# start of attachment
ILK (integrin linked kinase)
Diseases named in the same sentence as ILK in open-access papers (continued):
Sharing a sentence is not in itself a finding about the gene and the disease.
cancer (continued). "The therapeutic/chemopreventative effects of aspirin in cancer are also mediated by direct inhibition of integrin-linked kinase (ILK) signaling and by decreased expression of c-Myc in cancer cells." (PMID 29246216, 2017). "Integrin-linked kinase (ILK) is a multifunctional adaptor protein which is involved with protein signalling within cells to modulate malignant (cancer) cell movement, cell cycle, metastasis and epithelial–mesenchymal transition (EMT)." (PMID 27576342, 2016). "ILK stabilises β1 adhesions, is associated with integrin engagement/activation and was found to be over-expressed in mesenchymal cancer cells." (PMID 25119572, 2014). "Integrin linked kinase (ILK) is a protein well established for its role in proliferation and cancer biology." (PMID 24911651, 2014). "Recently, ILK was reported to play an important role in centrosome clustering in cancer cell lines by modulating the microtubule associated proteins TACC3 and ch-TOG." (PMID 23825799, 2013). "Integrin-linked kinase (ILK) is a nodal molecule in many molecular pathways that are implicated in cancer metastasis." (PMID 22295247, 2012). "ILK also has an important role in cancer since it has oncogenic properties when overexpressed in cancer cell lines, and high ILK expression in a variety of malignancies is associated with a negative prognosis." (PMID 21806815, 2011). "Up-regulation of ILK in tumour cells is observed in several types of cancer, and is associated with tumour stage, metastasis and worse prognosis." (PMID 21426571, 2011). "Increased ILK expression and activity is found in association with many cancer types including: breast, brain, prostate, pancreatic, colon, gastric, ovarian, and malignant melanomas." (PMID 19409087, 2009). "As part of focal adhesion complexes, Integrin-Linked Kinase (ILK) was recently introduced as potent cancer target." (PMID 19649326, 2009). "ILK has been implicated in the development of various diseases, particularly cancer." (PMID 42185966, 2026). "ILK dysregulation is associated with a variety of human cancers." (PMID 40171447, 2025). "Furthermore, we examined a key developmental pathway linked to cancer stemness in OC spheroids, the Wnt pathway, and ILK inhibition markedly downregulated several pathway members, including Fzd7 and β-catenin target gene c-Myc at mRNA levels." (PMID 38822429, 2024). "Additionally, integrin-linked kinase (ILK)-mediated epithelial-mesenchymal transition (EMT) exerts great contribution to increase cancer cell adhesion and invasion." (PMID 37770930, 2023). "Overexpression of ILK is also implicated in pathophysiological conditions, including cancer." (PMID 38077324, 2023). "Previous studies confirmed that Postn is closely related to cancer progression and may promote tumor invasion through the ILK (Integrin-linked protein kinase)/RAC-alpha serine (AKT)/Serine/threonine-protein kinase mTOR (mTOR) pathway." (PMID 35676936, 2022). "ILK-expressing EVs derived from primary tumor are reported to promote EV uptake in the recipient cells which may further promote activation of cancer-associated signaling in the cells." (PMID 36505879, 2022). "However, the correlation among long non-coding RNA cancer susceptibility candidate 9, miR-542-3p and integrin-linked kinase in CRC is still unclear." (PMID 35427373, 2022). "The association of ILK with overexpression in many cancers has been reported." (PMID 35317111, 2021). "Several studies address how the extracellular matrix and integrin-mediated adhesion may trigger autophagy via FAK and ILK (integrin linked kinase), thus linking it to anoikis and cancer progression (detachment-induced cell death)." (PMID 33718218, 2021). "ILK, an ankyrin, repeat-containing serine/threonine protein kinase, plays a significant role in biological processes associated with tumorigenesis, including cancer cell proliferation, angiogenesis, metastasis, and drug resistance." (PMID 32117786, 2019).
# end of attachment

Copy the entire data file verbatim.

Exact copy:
ILK (integrin linked kinase)
Diseases named in the same sentence as ILK in open-access papers (continued):
Sharing a sentence is not in itself a finding about the gene and the disease.
cancer (continued). "The therapeutic/chemopreventative effects of aspirin in cancer are also mediated by direct inhibition of integrin-linked kinase (ILK) signaling and by decreased expression of c-Myc in cancer cells." (PMID 29246216, 2017). "Integrin-linked kinase (ILK) is a multifunctional adaptor protein which is involved with protein signalling within cells to modulate malignant (cancer) cell movement, cell cycle, metastasis and epithelial–mesenchymal transition (EMT)." (PMID 27576342, 2016). "ILK stabilises β1 adhesions, is associated with integrin engagement/activation and was found to be over-expressed in mesenchymal cancer cells." (PMID 25119572, 2014). "Integrin linked kinase (ILK) is a protein well established for its role in proliferation and cancer biology." (PMID 24911651, 2014). "Recently, ILK was reported to play an important role in centrosome clustering in cancer cell lines by modulating the microtubule associated proteins TACC3 and ch-TOG." (PMID 23825799, 2013). "Integrin-linked kinase (ILK) is a nodal molecule in many molecular pathways that are implicated in cancer metastasis." (PMID 22295247, 2012). "ILK also has an important role in cancer since it has oncogenic properties when overexpressed in cancer cell lines, and high ILK expression in a variety of malignancies is associated with a negative prognosis." (PMID 21806815, 2011). "Up-regulation of ILK in tumour cells is observed in several types of cancer, and is associated with tumour stage, metastasis and worse prognosis." (PMID 21426571, 2011). "Increased ILK expression and activity is found in association with many cancer types including: breast, brain, prostate, pancreatic, colon, gastric, ovarian, and malignant melanomas." (PMID 19409087, 2009). "As part of focal adhesion complexes, Integrin-Linked Kinase (ILK) was recently introduced as potent cancer target." (PMID 19649326, 2009). "ILK has been implicated in the development of various diseases, particularly cancer." (PMID 42185966, 2026). "ILK dysregulation is associated with a variety of human cancers." (PMID 40171447, 2025). "Furthermore, we examined a key developmental pathway linked to cancer stemness in OC spheroids, the Wnt pathway, and ILK inhibition markedly downregulated several pathway members, including Fzd7 and β-catenin target gene c-Myc at mRNA levels." (PMID 38822429, 2024). "Additionally, integrin-linked kinase (ILK)-mediated epithelial-mesenchymal transition (EMT) exerts great contribution to increase cancer cell adhesion and invasion." (PMID 37770930, 2023). "Overexpression of ILK is also implicated in pathophysiological conditions, including cancer." (PMID 38077324, 2023). "Previous studies confirmed that Postn is closely related to cancer progression and may promote tumor invasion through the ILK (Integrin-linked protein kinase)/RAC-alpha serine (AKT)/Serine/threonine-protein kinase mTOR (mTOR) pathway." (PMID 35676936, 2022). "ILK-expressing EVs derived from primary tumor are reported to promote EV uptake in the recipient cells which may further promote activation of cancer-associated signaling in the cells." (PMID 36505879, 2022). "However, the correlation among long non-coding RNA cancer susceptibility candidate 9, miR-542-3p and integrin-linked kinase in CRC is still unclear." (PMID 35427373, 2022). "The association of ILK with overexpression in many cancers has been reported." (PMID 35317111, 2021). "Several studies address how the extracellular matrix and integrin-mediated adhesion may trigger autophagy via FAK and ILK (integrin linked kinase), thus linking it to anoikis and cancer progression (detachment-induced cell death)." (PMID 33718218, 2021). "ILK, an ankyrin, repeat-containing serine/threonine protein kinase, plays a significant role in biological processes associated with tumorigenesis, including cancer cell proliferation, angiogenesis, metastasis, and drug resistance." (PMID 32117786, 2019).